Last night (November 3rd) at the Barclays Center in Brooklyn, Rage Against the Machine were inducted into the Rock & Roll Hall of Fame. Hip-hop OG and Body Count frontman Ice-T ushered the band in; RATM guitarist Tom Morello accepted the award solo on the group's behalf. Vocalist Zack de la Rocha, bassist Tim Commerford and drummer Brad Wilk did not even attend — meaning the group obviously did not perform at the show. The ceremony was livestreamed on Disney+, which would have made for a fun juxtaposition had they played.
In his induction speech, Ice-T said of RATM: "You can't impress me with normal stuff. You gotta impress me with stuff like sueing the U.S. State Department for using their music in Guantanamo Bay for torturing. Who does that? Rage Against the Machine does that. Or how about 1993, pulling up at Lollapalooza butt naked with duct tape, protesting against the PRMC [Parents Music Resource Center]? Who does that? Rage Against the Machine does that. I respect the hell out of this band."
In his acceptance speech, Morello alluded to differing opinions within RATM regarding their induction into the Rock Hall before talking about their history and their radical politics, as well as encouraging the audience to form their own bands. Read his full speech below.
My name is Tom Morello, and I am one quarter of Rage Against the Machine. I am deeply grateful for the musical chemistry I've had the good fortune to share with Brad Wilk, Tom Commerford, and Zach de la Rocha. Like most bands, we have differing perspectives on a lot of things, including being inducted into the Rock Hall. My perspective is that tonight is a great opportunity to celebrate the music and the mission of the band—to celebrate the fifth member of the band, which is Rage Against the Machine's incredible fans. The only reason we are here and the best way to celebrate this music is for you to carry on that mission and that message.
The lesson I learn from Rage fans is that music can change the world. Daily, I hear from fans who have been affected by our music and in turn have affected the world in significant ways. Organizers, activists, public defenders, teachers, the presidents of Chile and Finland have all spent time in our mosh pit. When protest music is done right, you can hear a new world emerging in the songs skewering the oppressors of the day and hinting that there might be more to life than what was handed to us. Can music change the world? The whole aim is to change the world or at a bare minimum, to stir up a shit load of trouble.
When Rage started, we rehearsed deep in the San Fernando Valley. This guy passed by our place regularly and one day asked, what are you guys doing in there? We said, we're a band. He asked to hear us and we said, sure. He came in, sat down. This was the first guy to ever hear the music of Rage Against the Machine. We played him a couple songs. After we finished, we asked him what he thought. He paused, stood up and said, your music makes me wanna fight.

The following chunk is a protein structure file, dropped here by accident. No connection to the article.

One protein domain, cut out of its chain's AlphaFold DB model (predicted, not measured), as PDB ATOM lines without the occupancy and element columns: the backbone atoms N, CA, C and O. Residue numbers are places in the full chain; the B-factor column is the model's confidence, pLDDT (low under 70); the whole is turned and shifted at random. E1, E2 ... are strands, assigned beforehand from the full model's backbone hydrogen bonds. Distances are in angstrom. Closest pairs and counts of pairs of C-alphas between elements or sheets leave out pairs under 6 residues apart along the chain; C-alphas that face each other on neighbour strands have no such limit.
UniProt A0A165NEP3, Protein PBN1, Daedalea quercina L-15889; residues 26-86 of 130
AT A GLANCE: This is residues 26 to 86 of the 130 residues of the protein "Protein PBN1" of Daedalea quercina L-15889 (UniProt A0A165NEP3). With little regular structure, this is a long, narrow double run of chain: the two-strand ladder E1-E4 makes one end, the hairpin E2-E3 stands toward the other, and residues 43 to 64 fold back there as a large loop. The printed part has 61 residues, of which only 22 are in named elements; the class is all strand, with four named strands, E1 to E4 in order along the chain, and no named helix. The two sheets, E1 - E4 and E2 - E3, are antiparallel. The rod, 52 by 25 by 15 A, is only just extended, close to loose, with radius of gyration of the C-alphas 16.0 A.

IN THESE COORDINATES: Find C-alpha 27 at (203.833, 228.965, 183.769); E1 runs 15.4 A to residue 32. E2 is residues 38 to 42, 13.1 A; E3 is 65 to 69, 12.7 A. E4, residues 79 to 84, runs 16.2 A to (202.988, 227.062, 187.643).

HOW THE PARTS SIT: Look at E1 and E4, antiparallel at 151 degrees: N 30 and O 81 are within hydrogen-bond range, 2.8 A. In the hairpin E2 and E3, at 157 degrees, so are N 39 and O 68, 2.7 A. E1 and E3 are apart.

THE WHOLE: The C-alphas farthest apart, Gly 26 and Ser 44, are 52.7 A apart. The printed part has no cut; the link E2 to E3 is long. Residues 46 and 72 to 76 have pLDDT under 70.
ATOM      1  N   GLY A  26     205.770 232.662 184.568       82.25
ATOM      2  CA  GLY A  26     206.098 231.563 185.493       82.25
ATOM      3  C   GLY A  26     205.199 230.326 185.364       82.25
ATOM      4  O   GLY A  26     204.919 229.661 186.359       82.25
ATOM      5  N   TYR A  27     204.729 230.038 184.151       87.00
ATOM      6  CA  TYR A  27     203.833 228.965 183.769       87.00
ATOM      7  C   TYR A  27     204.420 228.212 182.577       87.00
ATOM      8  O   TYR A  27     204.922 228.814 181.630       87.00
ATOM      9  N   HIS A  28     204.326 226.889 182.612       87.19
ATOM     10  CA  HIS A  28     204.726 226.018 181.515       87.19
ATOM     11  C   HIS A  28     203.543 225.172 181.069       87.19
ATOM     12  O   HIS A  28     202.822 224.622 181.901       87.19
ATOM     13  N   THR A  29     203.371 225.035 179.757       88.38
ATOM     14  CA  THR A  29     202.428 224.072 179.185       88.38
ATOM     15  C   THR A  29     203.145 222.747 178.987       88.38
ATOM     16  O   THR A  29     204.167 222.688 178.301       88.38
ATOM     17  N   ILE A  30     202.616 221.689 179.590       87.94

Throughout history, the spark of rebellion has come from unexpected quarters: authors, economists, carpenters. But as Salvador Allende said, there is no revolution without songs. So who's to say what musicians might or might not be able to achieve with revolutionary intent when the bouncing crowd makes the Richter scale shake? Personally, I'd like to thank my wife Denise, and my kids who remind me daily that the world is worth fighting for.
And thanks to all the musicians and change makers who helped shape the band's collective vision range has also been fortunate to have so many talented coworkers and co-conspirators who have believed in the band: from Michael Goldstone, the guy who signed us and insisted the first radio single be an unedited song featuring 17 cuss words, to the greatest guitar tech of all time, Slim Richardson. Thank you and thanks. And deep appreciation to the hundreds of others, from those who put up flyers to those who have moved mountains to amplify the message and the music. What I hear in the music is this: that the world is not going to change itself.
But throughout history, those who have changed the world in progressive, radical or even revolutionary ways did not have any more money, power, courage, intelligence or creativity than anyone watching tonight. The world's changed by average, everyday ordinary people who have had enough and are willing to stand up for a country and a planet that is more humane, peaceful and just, and that, and that is what I'm here to celebrate tonight. Fans often ads, but what can I do? Well, let's start with these three things. One, dream big and don't settle. Two, aim for the world you really want without compromise or apology. And three, don't wait for us.
Rage is not here, but you are. The job we set out to do is not over. Now you are the ones that must testify. If you've got a boss, join a union. If you're a student, start an underground paper. If you're an anarchist for a brick, if you're a soldier or a cop, follow your conscience, not your orders. If you're bummed out, you didn't get to see Rage Against the Machine, then form your own band and let's hear what you have to say. If you're a human being, stand up for your planet before it's too late.
So tomorrow, crank up some Rage and head out and confront injustice. Wherever it rears its ugly head, it's time to change the world, brothers and sisters, or at a bare minimum to stir up a shit load of trouble. And finally, special thanks to my mom, Mary Morello, a retired public high school teacher, a proud Rage Against the Machine fan and a lifelong radical who turned 100 years old a couple of weeks ago. She's watching at home tonight, but she asked me to tell you this: History, like music is not something that happens. It's something you make. Thank you very much.